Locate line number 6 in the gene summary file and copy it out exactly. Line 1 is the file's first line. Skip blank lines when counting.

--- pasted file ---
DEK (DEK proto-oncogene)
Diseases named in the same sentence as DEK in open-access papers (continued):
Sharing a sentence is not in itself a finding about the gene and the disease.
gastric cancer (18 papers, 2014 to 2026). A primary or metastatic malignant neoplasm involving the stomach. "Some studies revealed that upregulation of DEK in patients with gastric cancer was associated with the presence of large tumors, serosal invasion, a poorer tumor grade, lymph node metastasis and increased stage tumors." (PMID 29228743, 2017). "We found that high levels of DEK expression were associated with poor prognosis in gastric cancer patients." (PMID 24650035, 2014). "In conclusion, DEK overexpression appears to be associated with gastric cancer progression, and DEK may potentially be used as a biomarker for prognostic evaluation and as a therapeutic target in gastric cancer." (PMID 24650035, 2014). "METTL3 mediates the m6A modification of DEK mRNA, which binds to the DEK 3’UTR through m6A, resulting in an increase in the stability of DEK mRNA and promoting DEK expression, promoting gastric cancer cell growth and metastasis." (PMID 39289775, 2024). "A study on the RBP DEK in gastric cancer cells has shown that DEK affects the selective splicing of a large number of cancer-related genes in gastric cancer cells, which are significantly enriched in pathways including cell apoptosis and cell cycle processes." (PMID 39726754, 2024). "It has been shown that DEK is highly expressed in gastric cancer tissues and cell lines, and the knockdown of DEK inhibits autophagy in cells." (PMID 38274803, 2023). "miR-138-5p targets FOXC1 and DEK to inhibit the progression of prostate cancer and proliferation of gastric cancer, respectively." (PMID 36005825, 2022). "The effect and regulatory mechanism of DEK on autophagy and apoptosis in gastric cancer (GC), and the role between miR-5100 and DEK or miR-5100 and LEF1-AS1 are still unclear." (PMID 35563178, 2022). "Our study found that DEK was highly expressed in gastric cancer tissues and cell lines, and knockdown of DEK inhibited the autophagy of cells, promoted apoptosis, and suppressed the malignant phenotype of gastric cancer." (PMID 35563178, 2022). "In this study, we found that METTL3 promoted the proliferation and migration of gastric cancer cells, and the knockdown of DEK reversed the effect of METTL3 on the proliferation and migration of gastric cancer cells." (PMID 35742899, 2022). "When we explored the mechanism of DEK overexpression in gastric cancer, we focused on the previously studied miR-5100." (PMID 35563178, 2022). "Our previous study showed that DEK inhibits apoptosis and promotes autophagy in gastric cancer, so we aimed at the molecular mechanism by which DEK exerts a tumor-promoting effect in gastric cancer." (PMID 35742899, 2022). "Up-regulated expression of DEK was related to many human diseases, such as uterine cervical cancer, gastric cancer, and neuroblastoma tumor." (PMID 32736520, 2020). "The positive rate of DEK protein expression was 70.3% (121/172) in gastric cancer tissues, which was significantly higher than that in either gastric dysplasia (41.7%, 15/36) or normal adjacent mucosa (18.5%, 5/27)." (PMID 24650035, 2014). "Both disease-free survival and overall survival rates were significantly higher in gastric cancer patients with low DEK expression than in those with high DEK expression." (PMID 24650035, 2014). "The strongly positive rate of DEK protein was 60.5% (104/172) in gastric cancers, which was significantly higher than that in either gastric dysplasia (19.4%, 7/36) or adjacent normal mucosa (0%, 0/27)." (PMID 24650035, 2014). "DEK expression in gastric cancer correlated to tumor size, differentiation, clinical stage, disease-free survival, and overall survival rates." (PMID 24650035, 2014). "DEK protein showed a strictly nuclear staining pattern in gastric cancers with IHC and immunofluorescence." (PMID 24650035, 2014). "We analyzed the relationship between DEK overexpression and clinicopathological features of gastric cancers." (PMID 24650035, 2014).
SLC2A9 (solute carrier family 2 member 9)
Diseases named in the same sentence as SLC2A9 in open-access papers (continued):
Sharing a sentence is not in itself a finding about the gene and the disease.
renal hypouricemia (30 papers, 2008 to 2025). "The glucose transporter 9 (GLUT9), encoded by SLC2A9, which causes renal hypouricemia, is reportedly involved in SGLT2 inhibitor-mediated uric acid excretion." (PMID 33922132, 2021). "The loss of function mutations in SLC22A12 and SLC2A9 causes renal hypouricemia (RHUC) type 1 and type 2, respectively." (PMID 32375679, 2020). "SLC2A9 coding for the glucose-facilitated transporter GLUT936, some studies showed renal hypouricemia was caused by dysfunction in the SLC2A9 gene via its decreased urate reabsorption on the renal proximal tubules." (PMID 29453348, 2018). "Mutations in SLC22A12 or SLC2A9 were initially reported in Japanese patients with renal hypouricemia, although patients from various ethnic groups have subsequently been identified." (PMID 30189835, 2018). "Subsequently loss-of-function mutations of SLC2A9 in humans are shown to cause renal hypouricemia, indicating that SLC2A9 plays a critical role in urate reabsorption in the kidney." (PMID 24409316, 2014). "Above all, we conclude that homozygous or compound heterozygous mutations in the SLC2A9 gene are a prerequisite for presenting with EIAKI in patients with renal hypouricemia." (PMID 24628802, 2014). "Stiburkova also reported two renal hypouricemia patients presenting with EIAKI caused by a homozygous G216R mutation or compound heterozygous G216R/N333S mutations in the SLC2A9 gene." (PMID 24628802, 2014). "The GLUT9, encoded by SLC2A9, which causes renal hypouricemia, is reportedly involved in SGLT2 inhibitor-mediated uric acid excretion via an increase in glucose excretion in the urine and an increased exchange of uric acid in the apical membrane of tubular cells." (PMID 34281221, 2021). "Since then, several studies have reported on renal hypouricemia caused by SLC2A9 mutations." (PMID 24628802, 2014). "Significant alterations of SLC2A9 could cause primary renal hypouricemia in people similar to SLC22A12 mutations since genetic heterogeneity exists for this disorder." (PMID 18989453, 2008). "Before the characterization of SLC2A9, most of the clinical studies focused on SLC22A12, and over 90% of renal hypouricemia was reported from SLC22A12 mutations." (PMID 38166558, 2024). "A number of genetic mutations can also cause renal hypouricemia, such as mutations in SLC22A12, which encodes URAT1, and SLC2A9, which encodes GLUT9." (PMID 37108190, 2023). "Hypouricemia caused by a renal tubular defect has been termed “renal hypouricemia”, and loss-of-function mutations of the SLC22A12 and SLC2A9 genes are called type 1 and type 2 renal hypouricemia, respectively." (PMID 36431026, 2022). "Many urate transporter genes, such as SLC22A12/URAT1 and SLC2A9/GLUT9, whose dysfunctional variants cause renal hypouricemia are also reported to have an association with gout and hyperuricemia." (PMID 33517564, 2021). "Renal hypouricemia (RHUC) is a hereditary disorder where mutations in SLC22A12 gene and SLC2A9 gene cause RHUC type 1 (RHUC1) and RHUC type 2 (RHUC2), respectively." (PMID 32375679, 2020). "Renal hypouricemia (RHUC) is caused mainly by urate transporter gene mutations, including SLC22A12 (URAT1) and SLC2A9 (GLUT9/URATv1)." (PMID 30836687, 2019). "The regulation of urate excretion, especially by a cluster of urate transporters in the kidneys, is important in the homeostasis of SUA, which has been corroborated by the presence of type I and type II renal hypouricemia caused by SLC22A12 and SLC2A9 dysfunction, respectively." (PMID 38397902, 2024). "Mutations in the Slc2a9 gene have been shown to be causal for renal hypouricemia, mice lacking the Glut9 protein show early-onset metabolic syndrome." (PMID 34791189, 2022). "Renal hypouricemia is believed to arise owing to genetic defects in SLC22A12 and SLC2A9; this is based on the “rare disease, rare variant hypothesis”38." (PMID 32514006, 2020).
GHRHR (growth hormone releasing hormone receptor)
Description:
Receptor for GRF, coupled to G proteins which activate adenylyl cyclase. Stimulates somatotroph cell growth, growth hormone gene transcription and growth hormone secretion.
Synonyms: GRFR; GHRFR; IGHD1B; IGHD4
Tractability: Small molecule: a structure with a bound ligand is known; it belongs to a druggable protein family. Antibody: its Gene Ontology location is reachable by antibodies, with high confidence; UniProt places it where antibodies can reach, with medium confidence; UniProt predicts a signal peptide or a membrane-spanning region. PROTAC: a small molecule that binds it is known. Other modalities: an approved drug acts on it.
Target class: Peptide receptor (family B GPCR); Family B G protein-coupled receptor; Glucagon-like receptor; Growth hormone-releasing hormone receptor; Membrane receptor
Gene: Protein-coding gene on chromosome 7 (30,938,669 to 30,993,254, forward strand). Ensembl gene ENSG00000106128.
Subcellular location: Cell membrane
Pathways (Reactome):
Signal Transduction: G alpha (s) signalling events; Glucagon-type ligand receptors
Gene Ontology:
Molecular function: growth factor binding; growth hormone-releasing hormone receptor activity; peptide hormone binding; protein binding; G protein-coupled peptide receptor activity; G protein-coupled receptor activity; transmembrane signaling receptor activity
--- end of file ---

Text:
Diseases named in the same sentence as SLC2A9 in open-access papers (continued):